I think in a way my early goal “...to redeem a corner of the Internet with real stories of a real life lived out” has been accomplished. The good blogs are not about what you ate for lunch, although there are many who like a good picture of your lunch before you eat it, as much as they are about your struggles and successes and failures as you go at life, one day after another. Honestly.
I was sitting on the, um, loo late tonight, looking through a book for a story I want to include in the service tomorrow morning. That wasn't the magic yet though. The magic came next.
I found the story then fired up a copier app on my iPhone, snapped a picture of the written page, and saved it as a PDF file.
Then I emailed the file to myself.
From my phone, I logged into my office computer and fired up my email, downloading my PDF.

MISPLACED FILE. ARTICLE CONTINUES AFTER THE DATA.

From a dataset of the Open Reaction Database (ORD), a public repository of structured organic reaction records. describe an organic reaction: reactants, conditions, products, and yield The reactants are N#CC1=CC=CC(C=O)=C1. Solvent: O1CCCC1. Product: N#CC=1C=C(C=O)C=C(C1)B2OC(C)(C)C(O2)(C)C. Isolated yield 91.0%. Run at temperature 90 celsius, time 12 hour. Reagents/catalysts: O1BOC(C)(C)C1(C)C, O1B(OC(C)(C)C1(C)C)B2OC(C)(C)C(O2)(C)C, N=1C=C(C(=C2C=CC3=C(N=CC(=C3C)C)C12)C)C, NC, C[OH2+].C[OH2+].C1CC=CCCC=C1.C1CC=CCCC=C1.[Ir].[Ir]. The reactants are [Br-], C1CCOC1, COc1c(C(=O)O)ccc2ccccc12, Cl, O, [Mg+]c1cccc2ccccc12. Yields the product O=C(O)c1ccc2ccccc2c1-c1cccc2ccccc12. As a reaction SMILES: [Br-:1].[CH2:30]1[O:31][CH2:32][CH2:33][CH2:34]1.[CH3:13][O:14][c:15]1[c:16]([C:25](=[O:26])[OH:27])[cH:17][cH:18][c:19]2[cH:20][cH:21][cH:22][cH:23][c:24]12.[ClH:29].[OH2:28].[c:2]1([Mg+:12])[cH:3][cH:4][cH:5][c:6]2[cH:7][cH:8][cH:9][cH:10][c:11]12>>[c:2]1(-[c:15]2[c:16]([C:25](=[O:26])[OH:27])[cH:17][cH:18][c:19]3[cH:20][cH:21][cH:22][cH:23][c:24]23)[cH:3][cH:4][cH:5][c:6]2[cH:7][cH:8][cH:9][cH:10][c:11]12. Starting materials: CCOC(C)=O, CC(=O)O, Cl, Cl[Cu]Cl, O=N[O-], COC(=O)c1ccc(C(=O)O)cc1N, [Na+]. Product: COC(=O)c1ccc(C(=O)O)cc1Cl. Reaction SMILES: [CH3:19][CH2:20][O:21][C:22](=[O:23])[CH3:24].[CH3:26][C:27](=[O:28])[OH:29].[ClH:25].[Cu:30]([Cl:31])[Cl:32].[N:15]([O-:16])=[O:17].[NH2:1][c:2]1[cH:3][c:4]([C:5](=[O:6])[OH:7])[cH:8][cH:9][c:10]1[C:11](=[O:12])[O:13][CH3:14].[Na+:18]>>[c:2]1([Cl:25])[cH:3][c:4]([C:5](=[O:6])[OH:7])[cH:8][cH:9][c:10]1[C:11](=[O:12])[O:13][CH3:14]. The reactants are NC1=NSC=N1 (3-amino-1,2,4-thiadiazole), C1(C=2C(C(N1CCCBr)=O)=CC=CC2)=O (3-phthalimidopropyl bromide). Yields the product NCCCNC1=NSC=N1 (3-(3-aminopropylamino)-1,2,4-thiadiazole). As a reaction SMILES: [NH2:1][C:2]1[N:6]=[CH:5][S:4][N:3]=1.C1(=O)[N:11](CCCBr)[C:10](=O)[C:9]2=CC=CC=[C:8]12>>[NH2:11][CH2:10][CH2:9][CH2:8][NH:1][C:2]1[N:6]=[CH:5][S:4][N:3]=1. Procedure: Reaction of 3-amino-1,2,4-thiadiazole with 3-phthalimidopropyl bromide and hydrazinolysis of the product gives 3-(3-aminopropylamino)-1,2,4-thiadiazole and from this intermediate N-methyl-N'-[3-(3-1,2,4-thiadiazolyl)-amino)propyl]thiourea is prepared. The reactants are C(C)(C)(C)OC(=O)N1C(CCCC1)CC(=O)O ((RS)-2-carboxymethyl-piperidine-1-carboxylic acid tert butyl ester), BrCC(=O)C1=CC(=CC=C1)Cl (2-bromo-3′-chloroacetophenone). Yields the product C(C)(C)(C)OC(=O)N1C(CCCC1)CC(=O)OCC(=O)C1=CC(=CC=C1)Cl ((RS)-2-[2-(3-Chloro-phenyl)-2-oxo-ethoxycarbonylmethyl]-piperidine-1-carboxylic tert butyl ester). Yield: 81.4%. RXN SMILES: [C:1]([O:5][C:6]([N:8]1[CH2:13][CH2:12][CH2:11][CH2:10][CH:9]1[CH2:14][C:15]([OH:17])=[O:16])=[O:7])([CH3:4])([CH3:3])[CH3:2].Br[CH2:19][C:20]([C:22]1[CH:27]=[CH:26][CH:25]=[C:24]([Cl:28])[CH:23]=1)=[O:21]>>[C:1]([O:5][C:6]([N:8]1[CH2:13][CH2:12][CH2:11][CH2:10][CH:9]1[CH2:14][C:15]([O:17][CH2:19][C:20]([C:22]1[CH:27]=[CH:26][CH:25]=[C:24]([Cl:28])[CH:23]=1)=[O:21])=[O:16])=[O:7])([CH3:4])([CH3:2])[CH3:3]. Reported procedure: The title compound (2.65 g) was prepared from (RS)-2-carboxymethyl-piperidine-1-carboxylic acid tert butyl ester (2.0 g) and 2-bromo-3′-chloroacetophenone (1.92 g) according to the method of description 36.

I clicked on the PDF to preview it, hit print - double sides, and off it went to print the story on the photocopier.
Tomorrow morning when I arrive, it will be there waiting for me.
Then I put my phone away, and got to the real paperwork.
I think my aunt who used to make the church bulletins on the ancient gestetner would think it was magic.
Then took on a life of it's own, here.
I think some spiritual leaders can act like they have a pole stuck up their whatsit and that effectivly cuts off any healthy communication with people. Image for some is more important than life and relationship. Young people especially value integrity and honesty in life.
Life can be fun. There are things to celebrate and we can do things that indicate the joy with which we should approach those moments of celebration. This may not be one of those celebratory moments, but it sure was fun.
Shocking the kids. Isn't it fun to blow a paradigm?